Finally, don't forget your malaria medication and also a good secure mosquito net.
If you are caving in remote areas you are entering Vampire bat and also Cone-nosed bug territory. We all know about the former, and the latter is the vector that spreads Chagas' disease. So remember a mossie net is not just for keeping off mosquitoes, but all the other biting bugs bats and animals that would cause most travellers sleepless nights as they lie in fear of what will drop onto their heads at night from the ceiling of their hotel room.
Q - I have recently returned from a diving trip to Zanzibar, where due to the fact that all my money was stolen I had to spend a few nights in a dirt cheap hotel until more was wired out to me.
Since my return I have had the most awful itching on my hands and feet, but what's odd is that it is mostly at night. Any thoughts on what it could be?
A - I think I can make a diagnosis here with some assurance. You have unfortunately contracted one of those skin infestations that seems to be becoming commoner as more people travel over the world.
It sounds like something called Scabies. This is caused by a tiny mite, Sarcoptes scabeii, which is caught by either being in contact with a person or rarely bed sheets where the mite has previously been.
The mite having got onto your skin normally finds its way to specific areas of your body, notably the wrists and finger webs, also the feet and ankles and finally your genital area.
Having got there, the mite burrows under your skin leaving a tell tale track to its hiding place. The reason the itching occurs is that the next part of its life cycle is that when it is night, it comes out of its burrow and lays its eggs on the surface of your skin. This usually occurs at night as those areas where it lives on your body are now warm and moist which make for a better environment for the eggs.
However the eggs on your skin do cause an intense itching and part of the process is that you reimplant them by scratching your skin and also it helps to spread them over other parts of your body.
The usual signs of this disease are the previously mentioned tracks, and also a rash where you have been scratching your body. I have seen very bad cases of this in the past where the infestation has affected the whole body, and this is what used to happen years ago before any cure was around. In very rare cases it can even lead to death where infection gets into the blood stream from the open scratched sores on the skin.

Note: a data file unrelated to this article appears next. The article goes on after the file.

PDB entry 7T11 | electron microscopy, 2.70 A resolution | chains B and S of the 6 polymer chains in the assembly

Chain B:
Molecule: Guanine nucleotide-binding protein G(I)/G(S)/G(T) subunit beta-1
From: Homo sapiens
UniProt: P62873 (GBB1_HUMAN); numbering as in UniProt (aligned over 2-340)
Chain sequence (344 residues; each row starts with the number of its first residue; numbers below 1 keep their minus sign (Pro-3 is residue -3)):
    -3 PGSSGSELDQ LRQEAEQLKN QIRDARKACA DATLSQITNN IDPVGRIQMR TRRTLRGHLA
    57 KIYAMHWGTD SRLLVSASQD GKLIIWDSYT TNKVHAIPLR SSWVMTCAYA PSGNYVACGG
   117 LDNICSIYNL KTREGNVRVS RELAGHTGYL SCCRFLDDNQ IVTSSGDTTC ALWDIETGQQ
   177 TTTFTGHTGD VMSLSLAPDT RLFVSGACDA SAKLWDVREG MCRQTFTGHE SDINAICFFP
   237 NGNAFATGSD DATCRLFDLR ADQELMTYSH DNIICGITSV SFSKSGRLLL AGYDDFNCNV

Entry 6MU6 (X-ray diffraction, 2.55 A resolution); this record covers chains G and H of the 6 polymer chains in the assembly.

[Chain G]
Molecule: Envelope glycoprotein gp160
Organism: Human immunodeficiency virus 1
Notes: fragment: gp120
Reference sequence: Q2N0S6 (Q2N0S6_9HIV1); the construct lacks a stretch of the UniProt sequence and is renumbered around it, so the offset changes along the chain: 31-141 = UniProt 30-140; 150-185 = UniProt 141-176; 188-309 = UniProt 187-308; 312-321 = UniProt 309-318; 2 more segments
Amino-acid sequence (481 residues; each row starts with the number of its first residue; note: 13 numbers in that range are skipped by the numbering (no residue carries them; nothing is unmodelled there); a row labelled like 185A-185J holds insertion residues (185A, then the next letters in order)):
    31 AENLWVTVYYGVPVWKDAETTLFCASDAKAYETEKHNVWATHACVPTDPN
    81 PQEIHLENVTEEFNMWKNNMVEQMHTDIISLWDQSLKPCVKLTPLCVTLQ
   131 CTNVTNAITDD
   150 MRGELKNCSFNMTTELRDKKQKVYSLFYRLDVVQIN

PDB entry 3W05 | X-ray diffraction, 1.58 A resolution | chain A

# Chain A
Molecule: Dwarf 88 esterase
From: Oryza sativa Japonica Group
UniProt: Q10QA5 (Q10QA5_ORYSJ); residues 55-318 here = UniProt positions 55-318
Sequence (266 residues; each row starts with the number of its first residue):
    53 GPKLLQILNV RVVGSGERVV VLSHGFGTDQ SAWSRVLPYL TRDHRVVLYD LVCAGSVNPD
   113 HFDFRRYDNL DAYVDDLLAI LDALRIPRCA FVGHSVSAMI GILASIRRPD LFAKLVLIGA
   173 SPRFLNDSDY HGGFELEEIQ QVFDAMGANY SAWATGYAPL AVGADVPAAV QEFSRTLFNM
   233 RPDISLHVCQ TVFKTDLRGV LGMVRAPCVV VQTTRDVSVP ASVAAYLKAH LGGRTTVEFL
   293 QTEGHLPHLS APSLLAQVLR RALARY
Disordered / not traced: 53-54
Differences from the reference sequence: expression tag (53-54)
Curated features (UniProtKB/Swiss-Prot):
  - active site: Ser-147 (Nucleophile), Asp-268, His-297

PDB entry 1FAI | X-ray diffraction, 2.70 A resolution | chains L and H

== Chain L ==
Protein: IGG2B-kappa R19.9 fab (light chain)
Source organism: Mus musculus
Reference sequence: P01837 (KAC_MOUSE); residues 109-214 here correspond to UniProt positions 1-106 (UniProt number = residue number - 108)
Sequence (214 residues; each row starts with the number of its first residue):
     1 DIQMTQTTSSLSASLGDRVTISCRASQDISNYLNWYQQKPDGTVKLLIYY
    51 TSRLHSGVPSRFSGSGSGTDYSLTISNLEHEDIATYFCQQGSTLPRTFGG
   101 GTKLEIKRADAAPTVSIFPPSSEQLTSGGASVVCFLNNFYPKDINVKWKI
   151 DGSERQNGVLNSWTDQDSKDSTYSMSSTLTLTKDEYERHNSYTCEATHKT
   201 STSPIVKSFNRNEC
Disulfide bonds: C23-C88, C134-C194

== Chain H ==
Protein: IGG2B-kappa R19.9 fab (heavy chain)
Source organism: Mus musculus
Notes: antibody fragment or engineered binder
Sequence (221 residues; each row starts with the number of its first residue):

We are luckier now, though as it is very easy to treat. The basis of the cure is an antiparasitic cream called permethrin which you have to apply to your whole body from neck down to the tip of your toes. Leave the cream on for 24 hours then wash it off and reapply again. One day later wash it off and that should finally get rid of it. As the mite can still live on clothing and sheets for a while then you need to wash anything you have worn or slept on since your return on the hottest wash available to kill off any remaining mites or their eggs.
Finally, this rash and itch usually comes on about 6 weeks after contact, if any diver experiences an itchy rash sooner after diving, then it is wise to make sure it is not a case of "skin bends". This though is more often found on the shoulders and trunk and associated with an odd marbled looking rash. The only effective treatment for this is recompression in a dive chamber, and if you don't know where the closest one is to you, then contact e-med and we can direct you to one.
Q - I have just returned from Mexico (Cozumel) and I have a very strange rash on my leg. While diving on the second to last day I had a sting on my leg while lying on the bottom taking a picture. The sting was not too bad and not the first either, so I ignored it. The stinging abated after a few hours and I assumed I had rubbed against some fire coral, albeit that I did not see any near where I had settled.
It is now four days later and unlike the other stings has developed into a long rash about six inches long which is very red and lumpy. It looks a bit like 30 mosquitoes all homed in on the same place. Lastly the rash does not itch or sting and merely looks unsightly.
Is this anything to be concerned about and should I do anything about this?
A - And there I was too in Mexico. Smoothly moving over a bare rock to approach the seal pups.when ouch, what the f*** was that. I had gotten stung by something invisible. I went back to look and there were a couple of weird looking fronds. Like tiny sea bracken, it must have been that. All was OK for a few hours then it kicked in and itched like hell for the next two weeks. So I was introduced to the evil hydroid.
That's what's got you too. God or Darwin put them on this planet to create good copy for diving medical columns as they don't seem to do much else.
Use a mixed antibiotic/steroid cream and don't scratch. I suggest Fucibet applied twice daily, and next time stay mid-water.